Laura Churchill Duke is the author of Two Crows Sorrow (2019, Moose House Publications) the true story of a grisly murder that took place in Nova Scotia's Annapolis Valley in 1904. It is currently on the 2020 longlist for "The Very Best!" Book Awards for Best Non-Fiction. I wanted to know more about Ms. Churchill Duke and the research that went into telling Theresa McAuley Robinson's story.
At a recent Words on Water event at the Newcastle Public Library, a series of engraved wood plaques crafted by local artist Gloria Savoie was unveiled. They are to mark the "indoor" portion of the Miramichi Literary Trail. In attendance were the authors Sandra Bunting, Chuck Bowie, Doug Underhill, and Wayne Curtis.
Mr. Henshaw's book, while of regional interest to Nova Scotians, will undoubtedly recall to mind travelling salesmen from your past as it did mine (if you are old enough!). Furthermore, it does go beyond provincial borders to look at products such as Buckley's, Rawleigh's and Watkins that while developed elsewhere, were sold door-to-door in the Maritime region.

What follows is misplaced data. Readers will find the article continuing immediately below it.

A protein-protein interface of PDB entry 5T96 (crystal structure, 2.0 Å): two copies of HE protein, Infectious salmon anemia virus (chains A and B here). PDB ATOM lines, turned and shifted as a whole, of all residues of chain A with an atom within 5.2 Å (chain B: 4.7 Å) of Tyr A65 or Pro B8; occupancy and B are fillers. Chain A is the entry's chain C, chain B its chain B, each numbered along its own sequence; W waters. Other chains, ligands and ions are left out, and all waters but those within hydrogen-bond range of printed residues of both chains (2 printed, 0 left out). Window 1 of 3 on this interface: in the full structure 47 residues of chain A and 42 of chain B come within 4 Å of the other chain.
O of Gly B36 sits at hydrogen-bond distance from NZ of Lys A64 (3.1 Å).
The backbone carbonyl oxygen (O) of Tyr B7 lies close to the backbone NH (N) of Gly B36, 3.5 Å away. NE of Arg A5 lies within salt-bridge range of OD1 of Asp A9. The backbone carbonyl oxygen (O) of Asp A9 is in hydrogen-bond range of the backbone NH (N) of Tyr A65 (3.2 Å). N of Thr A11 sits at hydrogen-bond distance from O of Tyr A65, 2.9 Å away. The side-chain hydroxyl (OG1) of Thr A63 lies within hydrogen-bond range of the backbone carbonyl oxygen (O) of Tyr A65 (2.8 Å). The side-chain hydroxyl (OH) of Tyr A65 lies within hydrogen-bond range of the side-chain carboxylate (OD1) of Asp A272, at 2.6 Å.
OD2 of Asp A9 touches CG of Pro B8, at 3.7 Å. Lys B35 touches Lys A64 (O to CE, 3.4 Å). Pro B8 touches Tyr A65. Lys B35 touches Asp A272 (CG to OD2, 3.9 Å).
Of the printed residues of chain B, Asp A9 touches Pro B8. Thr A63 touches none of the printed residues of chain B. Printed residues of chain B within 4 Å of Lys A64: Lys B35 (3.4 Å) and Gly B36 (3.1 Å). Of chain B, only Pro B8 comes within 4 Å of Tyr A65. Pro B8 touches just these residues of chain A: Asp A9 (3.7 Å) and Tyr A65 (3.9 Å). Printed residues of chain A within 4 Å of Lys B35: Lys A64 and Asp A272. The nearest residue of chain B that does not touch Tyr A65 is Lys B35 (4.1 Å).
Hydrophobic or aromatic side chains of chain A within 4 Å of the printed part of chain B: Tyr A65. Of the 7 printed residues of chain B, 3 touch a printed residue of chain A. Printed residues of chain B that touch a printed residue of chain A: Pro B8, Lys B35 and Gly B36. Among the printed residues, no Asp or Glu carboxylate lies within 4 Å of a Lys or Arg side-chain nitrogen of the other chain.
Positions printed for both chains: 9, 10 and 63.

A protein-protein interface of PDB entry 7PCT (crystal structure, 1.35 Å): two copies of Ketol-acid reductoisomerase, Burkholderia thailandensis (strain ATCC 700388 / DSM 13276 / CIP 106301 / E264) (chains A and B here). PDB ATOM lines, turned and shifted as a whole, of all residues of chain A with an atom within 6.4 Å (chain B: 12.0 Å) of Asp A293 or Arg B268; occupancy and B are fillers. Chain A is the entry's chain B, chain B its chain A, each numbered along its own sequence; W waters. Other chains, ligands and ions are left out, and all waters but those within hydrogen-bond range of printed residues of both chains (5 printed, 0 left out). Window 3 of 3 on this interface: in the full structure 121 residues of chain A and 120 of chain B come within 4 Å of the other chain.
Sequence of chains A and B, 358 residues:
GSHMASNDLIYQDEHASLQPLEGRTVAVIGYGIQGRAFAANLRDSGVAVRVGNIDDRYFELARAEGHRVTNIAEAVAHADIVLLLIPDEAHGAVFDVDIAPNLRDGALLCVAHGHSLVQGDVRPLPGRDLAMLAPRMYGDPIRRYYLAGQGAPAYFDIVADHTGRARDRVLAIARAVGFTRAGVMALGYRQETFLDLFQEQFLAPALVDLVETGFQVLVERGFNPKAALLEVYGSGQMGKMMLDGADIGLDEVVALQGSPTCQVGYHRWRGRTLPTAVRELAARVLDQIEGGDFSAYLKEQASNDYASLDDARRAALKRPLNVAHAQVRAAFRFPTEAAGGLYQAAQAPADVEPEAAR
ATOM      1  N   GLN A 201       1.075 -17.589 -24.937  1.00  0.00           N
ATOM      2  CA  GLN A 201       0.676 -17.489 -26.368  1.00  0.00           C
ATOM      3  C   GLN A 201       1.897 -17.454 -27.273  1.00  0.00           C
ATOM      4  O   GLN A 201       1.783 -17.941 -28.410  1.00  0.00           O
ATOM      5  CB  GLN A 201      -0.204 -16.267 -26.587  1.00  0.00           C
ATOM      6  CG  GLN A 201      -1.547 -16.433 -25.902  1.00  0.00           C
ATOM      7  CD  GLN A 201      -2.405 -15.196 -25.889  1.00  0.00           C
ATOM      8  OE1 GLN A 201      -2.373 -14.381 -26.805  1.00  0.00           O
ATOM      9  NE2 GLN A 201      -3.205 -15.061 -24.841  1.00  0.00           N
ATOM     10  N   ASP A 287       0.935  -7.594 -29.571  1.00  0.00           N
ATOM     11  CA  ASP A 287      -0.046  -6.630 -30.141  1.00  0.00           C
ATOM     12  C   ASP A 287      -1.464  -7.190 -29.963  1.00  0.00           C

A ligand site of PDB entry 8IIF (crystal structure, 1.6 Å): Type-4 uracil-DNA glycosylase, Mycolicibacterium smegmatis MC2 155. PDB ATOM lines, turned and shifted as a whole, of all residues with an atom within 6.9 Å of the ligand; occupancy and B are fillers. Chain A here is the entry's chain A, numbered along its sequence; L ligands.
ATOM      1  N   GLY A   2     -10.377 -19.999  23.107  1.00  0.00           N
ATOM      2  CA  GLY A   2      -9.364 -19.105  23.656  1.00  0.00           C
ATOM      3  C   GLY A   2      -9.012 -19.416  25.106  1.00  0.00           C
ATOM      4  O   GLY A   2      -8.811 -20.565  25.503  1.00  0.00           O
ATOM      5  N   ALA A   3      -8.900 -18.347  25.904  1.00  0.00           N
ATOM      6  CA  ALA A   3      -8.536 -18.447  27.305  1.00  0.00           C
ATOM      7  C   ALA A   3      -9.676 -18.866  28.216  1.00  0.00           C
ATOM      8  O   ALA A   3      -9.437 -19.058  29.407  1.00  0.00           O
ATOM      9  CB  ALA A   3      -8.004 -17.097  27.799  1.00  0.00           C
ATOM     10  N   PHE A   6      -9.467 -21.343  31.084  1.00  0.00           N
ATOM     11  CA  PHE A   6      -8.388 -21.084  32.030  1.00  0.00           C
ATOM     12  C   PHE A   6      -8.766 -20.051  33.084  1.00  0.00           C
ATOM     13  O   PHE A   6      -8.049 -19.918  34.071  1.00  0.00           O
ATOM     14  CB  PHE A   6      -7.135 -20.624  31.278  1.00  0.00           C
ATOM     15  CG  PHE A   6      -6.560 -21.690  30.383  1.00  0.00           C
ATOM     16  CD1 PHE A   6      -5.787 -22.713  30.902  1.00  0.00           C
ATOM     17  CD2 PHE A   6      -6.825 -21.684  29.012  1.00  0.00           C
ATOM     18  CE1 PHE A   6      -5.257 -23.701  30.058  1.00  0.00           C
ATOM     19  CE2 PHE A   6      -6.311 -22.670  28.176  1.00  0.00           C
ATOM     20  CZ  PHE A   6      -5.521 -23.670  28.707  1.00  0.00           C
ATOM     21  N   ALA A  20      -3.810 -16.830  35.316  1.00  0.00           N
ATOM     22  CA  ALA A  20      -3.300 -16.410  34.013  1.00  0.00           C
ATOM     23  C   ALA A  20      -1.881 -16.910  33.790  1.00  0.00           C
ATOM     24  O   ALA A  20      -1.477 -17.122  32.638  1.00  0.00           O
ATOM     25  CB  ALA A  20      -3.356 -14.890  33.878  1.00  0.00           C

Christy Ann Conlin's first collection of her short stories is entitled Watermark, and while I haven't read either of her two previous (and highly acclaimed) full-length novels, I came away from Watermark suitably impressed with her short fiction work. There are eleven stories here, all in fine form, and no two alike, yet Ms. Conlin's voice throughout is strong and sure, once you get the feel for it.
Genevieve Graham is the best-selling author of such books as Tides of Honour, Come From Away, At the Mountain's Edge and Promises to Keep. The good news is that Ms. Graham has a new novel that is set for release in March 2020. It is entitled The Forgotten Home Child and it is a historical fiction novel based on the British Home Child program that was in effect from 1896 until 1948.